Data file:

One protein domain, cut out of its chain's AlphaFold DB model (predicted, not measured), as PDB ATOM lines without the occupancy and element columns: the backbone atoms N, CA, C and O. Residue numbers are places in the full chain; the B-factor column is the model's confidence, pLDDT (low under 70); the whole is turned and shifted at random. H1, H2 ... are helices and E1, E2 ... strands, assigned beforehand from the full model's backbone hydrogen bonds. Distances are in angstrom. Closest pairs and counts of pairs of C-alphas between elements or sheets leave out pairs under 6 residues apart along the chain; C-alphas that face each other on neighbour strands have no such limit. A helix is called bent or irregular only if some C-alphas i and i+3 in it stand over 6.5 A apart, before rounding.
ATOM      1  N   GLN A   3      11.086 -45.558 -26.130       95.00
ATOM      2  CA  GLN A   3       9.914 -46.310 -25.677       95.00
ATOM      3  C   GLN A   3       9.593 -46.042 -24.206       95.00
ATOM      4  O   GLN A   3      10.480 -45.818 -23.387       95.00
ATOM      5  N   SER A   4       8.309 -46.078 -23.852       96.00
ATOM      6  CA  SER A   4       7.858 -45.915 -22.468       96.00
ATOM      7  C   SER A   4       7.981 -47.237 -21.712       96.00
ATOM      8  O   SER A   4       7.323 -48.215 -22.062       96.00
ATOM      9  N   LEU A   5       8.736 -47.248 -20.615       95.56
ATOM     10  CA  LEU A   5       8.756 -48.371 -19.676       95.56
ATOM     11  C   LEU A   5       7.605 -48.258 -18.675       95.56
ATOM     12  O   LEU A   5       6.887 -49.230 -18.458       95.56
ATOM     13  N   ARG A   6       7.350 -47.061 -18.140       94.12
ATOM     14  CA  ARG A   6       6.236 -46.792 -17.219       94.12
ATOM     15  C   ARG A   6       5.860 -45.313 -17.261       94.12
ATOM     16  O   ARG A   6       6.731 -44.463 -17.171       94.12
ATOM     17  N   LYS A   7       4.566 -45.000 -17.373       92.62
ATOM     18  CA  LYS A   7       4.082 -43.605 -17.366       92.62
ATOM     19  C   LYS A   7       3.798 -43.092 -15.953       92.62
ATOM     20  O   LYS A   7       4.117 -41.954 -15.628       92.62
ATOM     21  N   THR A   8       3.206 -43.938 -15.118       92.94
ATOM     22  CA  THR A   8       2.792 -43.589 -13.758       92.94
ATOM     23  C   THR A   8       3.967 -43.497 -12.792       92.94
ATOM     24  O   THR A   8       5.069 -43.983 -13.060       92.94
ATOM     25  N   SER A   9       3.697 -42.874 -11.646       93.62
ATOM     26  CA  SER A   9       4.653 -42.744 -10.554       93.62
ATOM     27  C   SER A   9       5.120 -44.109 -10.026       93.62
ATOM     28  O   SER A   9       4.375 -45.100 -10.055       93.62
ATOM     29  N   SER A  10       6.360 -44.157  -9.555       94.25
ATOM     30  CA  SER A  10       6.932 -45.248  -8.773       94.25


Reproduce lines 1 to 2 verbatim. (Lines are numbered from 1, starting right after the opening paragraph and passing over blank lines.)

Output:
ATOM      1  N   GLN A   3      11.086 -45.558 -26.130       95.00
ATOM      2  CA  GLN A   3       9.914 -46.310 -25.677       95.00